The National Infrastructure Commission report
The report warns that “The spread of impermeable surfaces – such as the paving over of gardens – could move another 65,000 properties into a high-risk area.”
That’s on top of the 325,000 English properties the NIC estimates being at high risk from flooding. And that’s not from rivers bursting their banks, but from too much surface water being unable to find anywhere such as gardens to soak into, because our townscapes are increasingly paved over.
This is surface water flooding, i.e. localised flooding caused by heavy rain and runoff. After so many years of being ignored, it’s amazing that the report recognises this:
But it doesn’t get to the root of the problem
In its press release, the NIC said “the first step is to stop adding to the problem by limiting the knock-on effects of urban spread on existing drainage systems”. That is a good start, but it does not get to the root of the problem.
The full report goes into the front gardens situation on pages 28-29, but again without really getting to the underlying cause. This is because the NIC doesn’t seem to understand that the current regulations actually encourage this very paving.
The Town and Country Planning (General Permitted Development) (Amendment) (No.2) (England) Order 2008 was introduced after serious flooding in several English cities in 2007. While it attempts to promote permeable surfaces, it also allows householders to cover their entire front garden with a totally impermeable surface provided there is “provision for run-off”.
In practice, as our research shows, such “provision for run-off” is often ignored.
Or if some kind of drainage channel is put in, it’s often so tokenistic or poorly installed that it quickly gets blocked and is therefore largely useless.
This is happening all the time in London suburbs and elsewhere. The otherwise positive switch to electric vehicles is making things worse, as yet more front gardens are converted for charging. And contractors spotting the opportunity are trawling the streets, offering parking, paving and tidiness. Unsurprisingly, householders are often persuaded to go for more or less complete hard surfacing.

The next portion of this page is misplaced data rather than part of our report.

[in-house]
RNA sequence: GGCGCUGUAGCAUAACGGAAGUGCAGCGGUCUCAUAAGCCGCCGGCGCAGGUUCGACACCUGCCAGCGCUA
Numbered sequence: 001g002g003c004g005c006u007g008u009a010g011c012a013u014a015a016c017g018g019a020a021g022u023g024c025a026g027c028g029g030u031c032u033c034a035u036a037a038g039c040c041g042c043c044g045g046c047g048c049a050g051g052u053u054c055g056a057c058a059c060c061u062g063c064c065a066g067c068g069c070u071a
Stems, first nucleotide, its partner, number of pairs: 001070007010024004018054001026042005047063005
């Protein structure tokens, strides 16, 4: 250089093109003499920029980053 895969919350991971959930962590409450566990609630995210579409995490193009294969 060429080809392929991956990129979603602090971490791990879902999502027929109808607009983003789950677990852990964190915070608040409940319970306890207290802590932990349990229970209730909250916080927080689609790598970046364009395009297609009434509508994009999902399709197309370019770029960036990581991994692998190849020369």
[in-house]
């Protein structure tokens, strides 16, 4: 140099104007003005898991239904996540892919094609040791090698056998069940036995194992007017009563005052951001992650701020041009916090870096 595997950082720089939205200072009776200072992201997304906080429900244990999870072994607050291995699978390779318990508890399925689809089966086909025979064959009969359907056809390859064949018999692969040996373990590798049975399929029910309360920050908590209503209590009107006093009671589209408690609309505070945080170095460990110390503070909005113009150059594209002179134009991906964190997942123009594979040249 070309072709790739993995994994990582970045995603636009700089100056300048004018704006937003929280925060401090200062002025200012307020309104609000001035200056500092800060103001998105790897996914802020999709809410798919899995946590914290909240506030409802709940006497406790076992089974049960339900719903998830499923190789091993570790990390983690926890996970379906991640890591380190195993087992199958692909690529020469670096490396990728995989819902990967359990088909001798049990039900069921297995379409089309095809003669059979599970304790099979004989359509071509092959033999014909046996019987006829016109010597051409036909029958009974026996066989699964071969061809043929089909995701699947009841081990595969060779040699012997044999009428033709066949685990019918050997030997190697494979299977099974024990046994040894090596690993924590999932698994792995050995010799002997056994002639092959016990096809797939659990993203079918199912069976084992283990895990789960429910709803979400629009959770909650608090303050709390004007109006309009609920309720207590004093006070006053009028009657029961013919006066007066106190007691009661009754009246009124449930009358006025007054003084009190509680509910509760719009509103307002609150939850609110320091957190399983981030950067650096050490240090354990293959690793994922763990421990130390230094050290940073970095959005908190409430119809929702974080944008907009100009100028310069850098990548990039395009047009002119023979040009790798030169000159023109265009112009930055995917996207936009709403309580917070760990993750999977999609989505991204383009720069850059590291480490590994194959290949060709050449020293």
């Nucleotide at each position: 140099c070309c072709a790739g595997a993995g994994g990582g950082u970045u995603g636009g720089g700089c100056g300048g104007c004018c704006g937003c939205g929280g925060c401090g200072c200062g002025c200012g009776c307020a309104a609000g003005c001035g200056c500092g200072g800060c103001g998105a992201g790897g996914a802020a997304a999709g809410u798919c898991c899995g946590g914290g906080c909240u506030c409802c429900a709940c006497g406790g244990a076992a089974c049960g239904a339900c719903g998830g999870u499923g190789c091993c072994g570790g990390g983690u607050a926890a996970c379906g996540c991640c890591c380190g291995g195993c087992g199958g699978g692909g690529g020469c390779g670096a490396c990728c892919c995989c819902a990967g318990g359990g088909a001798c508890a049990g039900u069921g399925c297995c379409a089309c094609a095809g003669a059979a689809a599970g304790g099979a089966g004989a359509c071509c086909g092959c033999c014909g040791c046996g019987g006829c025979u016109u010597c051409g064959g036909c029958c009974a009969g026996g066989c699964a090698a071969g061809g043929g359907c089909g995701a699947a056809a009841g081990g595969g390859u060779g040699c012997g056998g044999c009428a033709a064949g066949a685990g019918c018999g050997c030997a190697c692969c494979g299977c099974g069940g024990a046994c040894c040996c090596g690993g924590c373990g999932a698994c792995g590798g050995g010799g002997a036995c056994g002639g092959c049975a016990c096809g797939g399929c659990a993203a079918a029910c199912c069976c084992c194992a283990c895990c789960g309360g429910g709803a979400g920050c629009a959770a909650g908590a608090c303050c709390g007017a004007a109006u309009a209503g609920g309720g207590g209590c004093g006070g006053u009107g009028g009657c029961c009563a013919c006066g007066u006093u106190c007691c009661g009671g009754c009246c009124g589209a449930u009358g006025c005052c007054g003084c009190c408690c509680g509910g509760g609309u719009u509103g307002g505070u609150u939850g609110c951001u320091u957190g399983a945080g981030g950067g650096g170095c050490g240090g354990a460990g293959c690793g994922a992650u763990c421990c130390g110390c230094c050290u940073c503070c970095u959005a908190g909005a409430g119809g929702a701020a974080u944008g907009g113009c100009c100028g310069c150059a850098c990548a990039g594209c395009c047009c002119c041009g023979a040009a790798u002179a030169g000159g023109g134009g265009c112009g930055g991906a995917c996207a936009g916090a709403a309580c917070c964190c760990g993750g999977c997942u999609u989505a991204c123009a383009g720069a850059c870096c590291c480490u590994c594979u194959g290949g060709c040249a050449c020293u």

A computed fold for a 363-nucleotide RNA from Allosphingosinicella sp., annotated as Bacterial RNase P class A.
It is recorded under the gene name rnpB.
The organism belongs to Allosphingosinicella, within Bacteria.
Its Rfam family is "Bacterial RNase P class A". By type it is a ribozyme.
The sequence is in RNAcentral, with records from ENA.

And crucially, this not only creates flood risk but also many other problems – see our "It's not just flooding!" blog
It’s positive that the NIC report does recognise that surface water flooding is a local problem. The report’s Foreword says:
“Surface water flooding is the flood risk we know the least about. It is highly localised, and hard to predict. A highly local problem needs local solutions.”
But it then suggests possible roles for local authorities in policy change and enforcement of regulations on front gardens.
In our view, it’s naïve to expect local authorities to introduce stronger policies on this.
After near 30 years of national policy allowing complete concreting and paving (ever since pavement crossovers became permitted development under a Conservative Government in 1995), local councillors and voters are hardly likely to accept a more restrictive regime.
Similarly, requiring local authorities to enforce new regulations is pie in the sky. In the London Borough of Ealing alone there are around 75,000 front gardens! Even the existing regulations are largely unenforced – there are simply no dedicated resources to do so – so what hope for new ones?
Government wakes up?
On 10 January 2023 the government announced that it will consult on whether to making sustainable drainage systems (SuDS) mandatory for new development from 2024.
This followed a review which found – as many predicted would be the case - that addressing flood risk through the land use planning system is not working, not least because of inadequate design and construction standards and a lack of proper checks on whether a proper job has been done.
In our view, the SuDS consultation which Defra will undertake should include the harm and risk caused by the loss of front gardens, and also how the planning system has been usurped to allow more loss of soakaway space.
The NIC’s recommendation (p29) is that “Government should undertake a comprehensive review of the effectiveness of all available options to manage unplanned increases in impermeable (or hard) surfaces, and their costs and benefits.”
This is important, but will the Government accept this recommendation and undertake such a review? And if it does, will it really listen to the dismal front garden story? Or just continue to overlook it?